In Chinese, related region names are often abbreviated. For example, Sino-Japanese is known as 中日 and Sino-African is known as 中非. 

Does anyone know whether there is a corresponding abbreviation for Ponto-Mediterranean (i.e., the Black Sea and the Mediterranean)?

This is carried forward from a conversation on Wiktionary. Since I've been out of China for quite some time, newer terms often elude me.

  • You can create one '黑地' :-p just kidding Feb 5, 2013 at 11:38

2 Answers 2


It seems that in English there is a standard set of words that one can use to form a phrase representing a relationship. I would bet you could figure out Sino-Luna, or Franco-Bovine despite the fact that they are "made up" relationships.

My sense is that this is not the case in Chinese, as the components of the "relationship phrase" loose some of their individual meaning:

Foe example

Russo-Sino: 俄中

Russo: *俄

Sino: *中

You can see that when separated the Chinese terms become meaningless.

I think this is why it is easier to come up with these phrases in English - one can simply interpret each side and process the combined meaning.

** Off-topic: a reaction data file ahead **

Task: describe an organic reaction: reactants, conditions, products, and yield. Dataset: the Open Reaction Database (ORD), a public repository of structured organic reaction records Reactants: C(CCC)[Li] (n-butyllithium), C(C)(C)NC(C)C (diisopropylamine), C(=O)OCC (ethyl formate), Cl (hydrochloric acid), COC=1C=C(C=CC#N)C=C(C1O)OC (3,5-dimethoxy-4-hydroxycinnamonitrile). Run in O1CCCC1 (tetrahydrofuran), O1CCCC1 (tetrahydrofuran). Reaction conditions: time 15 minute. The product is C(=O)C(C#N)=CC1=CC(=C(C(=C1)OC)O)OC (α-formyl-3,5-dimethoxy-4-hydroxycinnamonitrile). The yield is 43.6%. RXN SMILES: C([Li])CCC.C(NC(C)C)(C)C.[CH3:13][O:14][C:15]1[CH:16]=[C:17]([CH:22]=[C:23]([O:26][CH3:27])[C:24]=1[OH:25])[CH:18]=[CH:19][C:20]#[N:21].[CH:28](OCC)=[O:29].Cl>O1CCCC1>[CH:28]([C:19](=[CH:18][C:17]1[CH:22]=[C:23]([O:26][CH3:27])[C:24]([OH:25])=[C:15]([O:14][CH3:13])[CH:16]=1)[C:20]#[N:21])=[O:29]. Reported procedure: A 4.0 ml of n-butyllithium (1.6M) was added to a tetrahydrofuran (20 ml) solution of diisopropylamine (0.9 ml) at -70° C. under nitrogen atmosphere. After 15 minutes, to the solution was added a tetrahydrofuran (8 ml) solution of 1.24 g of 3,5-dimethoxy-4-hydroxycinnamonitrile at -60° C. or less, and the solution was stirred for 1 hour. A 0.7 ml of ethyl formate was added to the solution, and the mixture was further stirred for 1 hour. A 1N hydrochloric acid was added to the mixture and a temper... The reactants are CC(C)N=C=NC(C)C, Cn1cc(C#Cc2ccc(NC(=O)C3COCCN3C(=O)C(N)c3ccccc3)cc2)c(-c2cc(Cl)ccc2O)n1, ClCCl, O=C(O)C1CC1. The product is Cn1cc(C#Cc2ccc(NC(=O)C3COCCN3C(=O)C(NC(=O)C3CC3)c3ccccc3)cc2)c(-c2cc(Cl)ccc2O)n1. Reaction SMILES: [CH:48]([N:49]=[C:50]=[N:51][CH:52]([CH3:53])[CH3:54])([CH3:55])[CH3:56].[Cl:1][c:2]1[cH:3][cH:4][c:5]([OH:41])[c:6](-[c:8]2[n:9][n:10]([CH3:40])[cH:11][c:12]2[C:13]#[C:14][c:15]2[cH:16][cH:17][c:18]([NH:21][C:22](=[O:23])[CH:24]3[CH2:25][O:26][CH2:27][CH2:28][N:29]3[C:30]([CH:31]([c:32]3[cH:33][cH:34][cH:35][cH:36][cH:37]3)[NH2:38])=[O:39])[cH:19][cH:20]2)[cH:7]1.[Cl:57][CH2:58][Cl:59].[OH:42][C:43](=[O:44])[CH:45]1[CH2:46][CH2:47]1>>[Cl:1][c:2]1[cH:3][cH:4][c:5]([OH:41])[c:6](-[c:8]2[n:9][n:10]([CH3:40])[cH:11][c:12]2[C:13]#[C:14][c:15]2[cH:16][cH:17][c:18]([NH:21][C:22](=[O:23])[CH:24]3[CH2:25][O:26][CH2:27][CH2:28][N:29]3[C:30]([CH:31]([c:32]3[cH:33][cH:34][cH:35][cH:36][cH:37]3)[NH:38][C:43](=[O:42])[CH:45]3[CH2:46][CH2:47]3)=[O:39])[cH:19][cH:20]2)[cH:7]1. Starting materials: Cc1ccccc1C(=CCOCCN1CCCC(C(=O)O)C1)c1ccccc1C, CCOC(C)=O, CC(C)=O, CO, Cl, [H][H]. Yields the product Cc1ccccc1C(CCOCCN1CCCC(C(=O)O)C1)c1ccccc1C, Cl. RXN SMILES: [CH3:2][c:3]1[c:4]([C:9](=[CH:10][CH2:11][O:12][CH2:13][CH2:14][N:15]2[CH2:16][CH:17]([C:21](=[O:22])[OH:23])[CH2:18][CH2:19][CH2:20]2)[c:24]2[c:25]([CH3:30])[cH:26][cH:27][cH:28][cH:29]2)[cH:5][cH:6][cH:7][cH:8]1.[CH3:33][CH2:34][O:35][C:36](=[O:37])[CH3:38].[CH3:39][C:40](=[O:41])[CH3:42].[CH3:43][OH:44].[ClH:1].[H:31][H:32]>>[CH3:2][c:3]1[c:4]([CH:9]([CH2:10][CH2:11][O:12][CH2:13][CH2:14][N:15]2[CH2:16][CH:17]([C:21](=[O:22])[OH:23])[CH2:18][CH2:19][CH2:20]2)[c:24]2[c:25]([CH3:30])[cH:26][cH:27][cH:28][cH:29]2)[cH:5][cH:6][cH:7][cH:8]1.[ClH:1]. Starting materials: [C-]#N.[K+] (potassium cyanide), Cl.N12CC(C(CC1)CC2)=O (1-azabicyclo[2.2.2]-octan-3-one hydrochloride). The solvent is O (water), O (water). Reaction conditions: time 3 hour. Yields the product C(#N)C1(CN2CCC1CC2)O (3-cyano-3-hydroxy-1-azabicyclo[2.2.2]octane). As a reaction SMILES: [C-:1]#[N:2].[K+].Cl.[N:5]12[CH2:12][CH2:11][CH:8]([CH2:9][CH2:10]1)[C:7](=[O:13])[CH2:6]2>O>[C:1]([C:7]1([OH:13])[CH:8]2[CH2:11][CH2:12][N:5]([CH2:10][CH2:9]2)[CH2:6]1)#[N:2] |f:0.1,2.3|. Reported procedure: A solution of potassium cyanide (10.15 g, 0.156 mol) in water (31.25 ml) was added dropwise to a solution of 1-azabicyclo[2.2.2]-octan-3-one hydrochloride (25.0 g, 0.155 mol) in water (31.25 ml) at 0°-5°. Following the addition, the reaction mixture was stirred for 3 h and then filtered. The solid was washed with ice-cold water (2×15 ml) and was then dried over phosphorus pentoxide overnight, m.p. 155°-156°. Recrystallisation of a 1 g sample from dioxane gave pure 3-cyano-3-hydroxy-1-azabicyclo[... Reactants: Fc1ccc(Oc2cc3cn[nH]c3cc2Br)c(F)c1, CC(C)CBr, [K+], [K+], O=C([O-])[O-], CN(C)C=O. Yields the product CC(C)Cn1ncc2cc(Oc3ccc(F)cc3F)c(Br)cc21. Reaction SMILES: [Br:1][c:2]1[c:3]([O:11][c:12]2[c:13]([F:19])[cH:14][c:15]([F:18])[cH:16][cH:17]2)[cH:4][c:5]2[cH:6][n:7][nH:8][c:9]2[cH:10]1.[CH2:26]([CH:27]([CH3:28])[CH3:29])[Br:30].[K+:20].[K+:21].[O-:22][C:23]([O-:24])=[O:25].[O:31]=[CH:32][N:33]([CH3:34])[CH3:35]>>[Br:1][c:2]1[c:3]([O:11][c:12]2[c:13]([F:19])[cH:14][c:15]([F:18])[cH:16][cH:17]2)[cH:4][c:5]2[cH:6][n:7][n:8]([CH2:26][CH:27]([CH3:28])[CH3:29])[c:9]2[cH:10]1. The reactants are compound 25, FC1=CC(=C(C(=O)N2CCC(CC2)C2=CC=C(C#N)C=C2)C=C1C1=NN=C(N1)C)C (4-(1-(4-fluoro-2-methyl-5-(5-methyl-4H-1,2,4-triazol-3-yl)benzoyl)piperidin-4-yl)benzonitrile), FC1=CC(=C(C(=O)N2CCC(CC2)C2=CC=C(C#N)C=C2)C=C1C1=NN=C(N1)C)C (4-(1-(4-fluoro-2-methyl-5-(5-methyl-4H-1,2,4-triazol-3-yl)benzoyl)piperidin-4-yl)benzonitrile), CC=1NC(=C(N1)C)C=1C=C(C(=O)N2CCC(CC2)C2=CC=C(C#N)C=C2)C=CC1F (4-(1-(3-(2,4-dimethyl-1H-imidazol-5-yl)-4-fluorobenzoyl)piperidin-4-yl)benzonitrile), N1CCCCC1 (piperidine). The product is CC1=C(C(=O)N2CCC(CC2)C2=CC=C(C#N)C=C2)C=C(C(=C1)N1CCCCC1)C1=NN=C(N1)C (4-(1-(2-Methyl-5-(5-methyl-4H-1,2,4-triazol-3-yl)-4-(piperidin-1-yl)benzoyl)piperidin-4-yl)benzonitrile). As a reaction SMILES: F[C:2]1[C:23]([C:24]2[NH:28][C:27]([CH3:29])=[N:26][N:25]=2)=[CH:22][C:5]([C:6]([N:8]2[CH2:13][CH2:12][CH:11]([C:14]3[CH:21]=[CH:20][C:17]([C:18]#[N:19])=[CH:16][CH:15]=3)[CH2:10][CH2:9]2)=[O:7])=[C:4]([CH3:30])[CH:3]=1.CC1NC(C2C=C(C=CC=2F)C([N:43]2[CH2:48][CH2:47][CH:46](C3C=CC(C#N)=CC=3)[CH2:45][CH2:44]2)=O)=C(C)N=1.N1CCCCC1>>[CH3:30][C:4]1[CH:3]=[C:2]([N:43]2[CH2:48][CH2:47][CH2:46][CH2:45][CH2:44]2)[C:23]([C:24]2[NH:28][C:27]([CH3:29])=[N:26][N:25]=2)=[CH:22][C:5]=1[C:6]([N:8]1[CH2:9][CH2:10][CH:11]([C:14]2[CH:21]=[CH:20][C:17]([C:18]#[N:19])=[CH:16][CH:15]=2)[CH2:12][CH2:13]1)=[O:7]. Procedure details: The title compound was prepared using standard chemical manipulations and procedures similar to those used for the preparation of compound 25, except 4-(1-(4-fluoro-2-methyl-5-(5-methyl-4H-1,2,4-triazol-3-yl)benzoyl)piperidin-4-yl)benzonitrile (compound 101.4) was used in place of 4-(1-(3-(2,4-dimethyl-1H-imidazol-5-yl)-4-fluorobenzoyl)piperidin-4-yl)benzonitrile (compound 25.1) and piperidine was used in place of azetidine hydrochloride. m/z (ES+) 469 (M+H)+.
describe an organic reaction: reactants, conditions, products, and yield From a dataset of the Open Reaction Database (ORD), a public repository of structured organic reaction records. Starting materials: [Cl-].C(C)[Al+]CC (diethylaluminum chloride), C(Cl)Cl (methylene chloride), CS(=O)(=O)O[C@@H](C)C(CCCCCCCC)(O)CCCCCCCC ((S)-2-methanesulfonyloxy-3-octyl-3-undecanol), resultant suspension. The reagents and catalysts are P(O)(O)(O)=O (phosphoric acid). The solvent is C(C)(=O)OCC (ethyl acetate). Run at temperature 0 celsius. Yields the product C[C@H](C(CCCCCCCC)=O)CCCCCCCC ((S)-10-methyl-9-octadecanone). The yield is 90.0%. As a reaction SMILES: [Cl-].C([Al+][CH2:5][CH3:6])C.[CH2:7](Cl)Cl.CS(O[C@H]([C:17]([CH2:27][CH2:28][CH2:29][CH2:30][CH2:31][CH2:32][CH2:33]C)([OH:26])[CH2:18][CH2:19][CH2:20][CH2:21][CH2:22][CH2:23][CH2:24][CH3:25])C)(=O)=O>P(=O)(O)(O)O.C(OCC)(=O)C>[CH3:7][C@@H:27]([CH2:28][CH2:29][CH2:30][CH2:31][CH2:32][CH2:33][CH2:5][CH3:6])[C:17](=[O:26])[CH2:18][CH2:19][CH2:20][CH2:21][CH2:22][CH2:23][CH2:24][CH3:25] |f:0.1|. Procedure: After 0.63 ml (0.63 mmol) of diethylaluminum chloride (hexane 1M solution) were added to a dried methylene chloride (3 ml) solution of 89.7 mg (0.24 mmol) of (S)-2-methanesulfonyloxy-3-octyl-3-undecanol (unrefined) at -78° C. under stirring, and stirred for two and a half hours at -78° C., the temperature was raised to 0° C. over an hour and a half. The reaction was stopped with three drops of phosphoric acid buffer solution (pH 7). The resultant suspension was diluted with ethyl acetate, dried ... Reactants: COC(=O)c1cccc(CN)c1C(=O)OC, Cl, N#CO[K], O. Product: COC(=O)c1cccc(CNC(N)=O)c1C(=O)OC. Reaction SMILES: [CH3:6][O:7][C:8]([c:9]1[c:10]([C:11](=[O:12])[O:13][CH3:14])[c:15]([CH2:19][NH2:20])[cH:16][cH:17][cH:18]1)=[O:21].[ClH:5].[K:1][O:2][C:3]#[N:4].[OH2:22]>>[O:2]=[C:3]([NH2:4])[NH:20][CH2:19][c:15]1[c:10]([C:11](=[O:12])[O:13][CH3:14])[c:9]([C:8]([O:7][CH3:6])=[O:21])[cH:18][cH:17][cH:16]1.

In Chinese, unless the phrase is already in common usage - it would be hard to invent in any meaningful way. (As an extreme example, I would assert that no-one would read 法牛 to mean "The relationship between France and Cows" :)

P.s. It doesn't seem like Ponto-Mediterranean is common in English literature either. See ngram.


I've never heard such a combination for (黑海/地中海).

Such combinations can be made up when needed. 中日 is used more often when may not need further explanation. 中 can be also combination with the initial character for other country names to form such combinations (like 中美), as long as you let the reader/listener know which country you're referring to. The full name of country should be already given in previous part of the article.

Other combinations of place names are also possible (like 北上广 for 北京 上海 广州), but not always acceptable.

These kind combination appears more in news articles. Some find their way into daily use, but most of them only appear in news.

NOTE: For Chinese city/province name, the abbreviation is not always the first character, like (沪 for 上海).

  • Good summary. Abbreviations also assume that the public is aware of the places involved. Not sure how many people in China know of 黑海 and 地中海, and know which countries surround these two bodies of water...
    – dda
    Feb 5, 2013 at 4:37

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